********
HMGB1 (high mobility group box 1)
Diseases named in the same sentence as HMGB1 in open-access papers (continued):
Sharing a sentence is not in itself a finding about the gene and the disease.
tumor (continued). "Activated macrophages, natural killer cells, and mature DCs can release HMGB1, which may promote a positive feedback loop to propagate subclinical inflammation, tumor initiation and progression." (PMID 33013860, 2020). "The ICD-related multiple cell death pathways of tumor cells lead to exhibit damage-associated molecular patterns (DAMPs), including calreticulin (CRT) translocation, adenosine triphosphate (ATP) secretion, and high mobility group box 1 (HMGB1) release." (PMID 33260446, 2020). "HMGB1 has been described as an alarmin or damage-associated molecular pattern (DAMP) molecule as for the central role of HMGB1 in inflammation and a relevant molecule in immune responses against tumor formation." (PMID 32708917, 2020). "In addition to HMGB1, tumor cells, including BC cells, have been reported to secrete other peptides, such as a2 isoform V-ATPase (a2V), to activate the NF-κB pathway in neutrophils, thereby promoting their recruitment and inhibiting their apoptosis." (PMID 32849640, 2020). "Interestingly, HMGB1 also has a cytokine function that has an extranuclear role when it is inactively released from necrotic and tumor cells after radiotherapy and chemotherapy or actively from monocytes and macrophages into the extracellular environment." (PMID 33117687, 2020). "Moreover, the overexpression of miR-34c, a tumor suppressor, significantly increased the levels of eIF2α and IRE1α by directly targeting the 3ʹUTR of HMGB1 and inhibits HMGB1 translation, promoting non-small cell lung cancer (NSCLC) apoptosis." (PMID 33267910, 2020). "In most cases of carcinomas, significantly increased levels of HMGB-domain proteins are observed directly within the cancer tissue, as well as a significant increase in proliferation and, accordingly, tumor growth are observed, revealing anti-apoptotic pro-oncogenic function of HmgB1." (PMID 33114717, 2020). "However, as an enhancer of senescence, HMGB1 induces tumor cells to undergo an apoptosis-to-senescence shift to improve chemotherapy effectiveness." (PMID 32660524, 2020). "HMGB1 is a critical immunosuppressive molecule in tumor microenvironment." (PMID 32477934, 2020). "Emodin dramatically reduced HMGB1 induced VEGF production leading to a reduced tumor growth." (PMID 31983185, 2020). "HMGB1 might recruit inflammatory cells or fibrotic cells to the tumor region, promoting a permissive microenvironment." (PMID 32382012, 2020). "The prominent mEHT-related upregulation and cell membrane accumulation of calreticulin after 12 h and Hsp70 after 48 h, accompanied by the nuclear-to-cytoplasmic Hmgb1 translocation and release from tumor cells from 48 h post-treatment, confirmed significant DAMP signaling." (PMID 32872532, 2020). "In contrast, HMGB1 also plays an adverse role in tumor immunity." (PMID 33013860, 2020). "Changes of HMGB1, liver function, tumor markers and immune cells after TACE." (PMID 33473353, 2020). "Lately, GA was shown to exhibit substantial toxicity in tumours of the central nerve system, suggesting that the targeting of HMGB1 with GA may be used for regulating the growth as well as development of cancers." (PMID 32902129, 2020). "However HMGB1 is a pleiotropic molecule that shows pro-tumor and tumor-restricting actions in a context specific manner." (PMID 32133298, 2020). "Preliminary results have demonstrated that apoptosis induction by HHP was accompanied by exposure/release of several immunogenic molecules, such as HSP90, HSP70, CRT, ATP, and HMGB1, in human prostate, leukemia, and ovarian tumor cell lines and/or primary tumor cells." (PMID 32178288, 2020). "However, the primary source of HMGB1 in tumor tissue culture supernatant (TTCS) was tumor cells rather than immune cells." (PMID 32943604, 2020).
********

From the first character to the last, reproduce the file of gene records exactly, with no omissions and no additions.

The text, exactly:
HMGB1 (high mobility group box 1)
Diseases named in the same sentence as HMGB1 in open-access papers (continued):
Sharing a sentence is not in itself a finding about the gene and the disease.
tumor (continued). "Activated macrophages, natural killer cells, and mature DCs can release HMGB1, which may promote a positive feedback loop to propagate subclinical inflammation, tumor initiation and progression." (PMID 33013860, 2020). "The ICD-related multiple cell death pathways of tumor cells lead to exhibit damage-associated molecular patterns (DAMPs), including calreticulin (CRT) translocation, adenosine triphosphate (ATP) secretion, and high mobility group box 1 (HMGB1) release." (PMID 33260446, 2020). "HMGB1 has been described as an alarmin or damage-associated molecular pattern (DAMP) molecule as for the central role of HMGB1 in inflammation and a relevant molecule in immune responses against tumor formation." (PMID 32708917, 2020). "In addition to HMGB1, tumor cells, including BC cells, have been reported to secrete other peptides, such as a2 isoform V-ATPase (a2V), to activate the NF-κB pathway in neutrophils, thereby promoting their recruitment and inhibiting their apoptosis." (PMID 32849640, 2020). "Interestingly, HMGB1 also has a cytokine function that has an extranuclear role when it is inactively released from necrotic and tumor cells after radiotherapy and chemotherapy or actively from monocytes and macrophages into the extracellular environment." (PMID 33117687, 2020). "Moreover, the overexpression of miR-34c, a tumor suppressor, significantly increased the levels of eIF2α and IRE1α by directly targeting the 3ʹUTR of HMGB1 and inhibits HMGB1 translation, promoting non-small cell lung cancer (NSCLC) apoptosis." (PMID 33267910, 2020). "In most cases of carcinomas, significantly increased levels of HMGB-domain proteins are observed directly within the cancer tissue, as well as a significant increase in proliferation and, accordingly, tumor growth are observed, revealing anti-apoptotic pro-oncogenic function of HmgB1." (PMID 33114717, 2020). "However, as an enhancer of senescence, HMGB1 induces tumor cells to undergo an apoptosis-to-senescence shift to improve chemotherapy effectiveness." (PMID 32660524, 2020). "HMGB1 is a critical immunosuppressive molecule in tumor microenvironment." (PMID 32477934, 2020). "Emodin dramatically reduced HMGB1 induced VEGF production leading to a reduced tumor growth." (PMID 31983185, 2020). "HMGB1 might recruit inflammatory cells or fibrotic cells to the tumor region, promoting a permissive microenvironment." (PMID 32382012, 2020). "The prominent mEHT-related upregulation and cell membrane accumulation of calreticulin after 12 h and Hsp70 after 48 h, accompanied by the nuclear-to-cytoplasmic Hmgb1 translocation and release from tumor cells from 48 h post-treatment, confirmed significant DAMP signaling." (PMID 32872532, 2020). "In contrast, HMGB1 also plays an adverse role in tumor immunity." (PMID 33013860, 2020). "Changes of HMGB1, liver function, tumor markers and immune cells after TACE." (PMID 33473353, 2020). "Lately, GA was shown to exhibit substantial toxicity in tumours of the central nerve system, suggesting that the targeting of HMGB1 with GA may be used for regulating the growth as well as development of cancers." (PMID 32902129, 2020). "However HMGB1 is a pleiotropic molecule that shows pro-tumor and tumor-restricting actions in a context specific manner." (PMID 32133298, 2020). "Preliminary results have demonstrated that apoptosis induction by HHP was accompanied by exposure/release of several immunogenic molecules, such as HSP90, HSP70, CRT, ATP, and HMGB1, in human prostate, leukemia, and ovarian tumor cell lines and/or primary tumor cells." (PMID 32178288, 2020). "However, the primary source of HMGB1 in tumor tissue culture supernatant (TTCS) was tumor cells rather than immune cells." (PMID 32943604, 2020).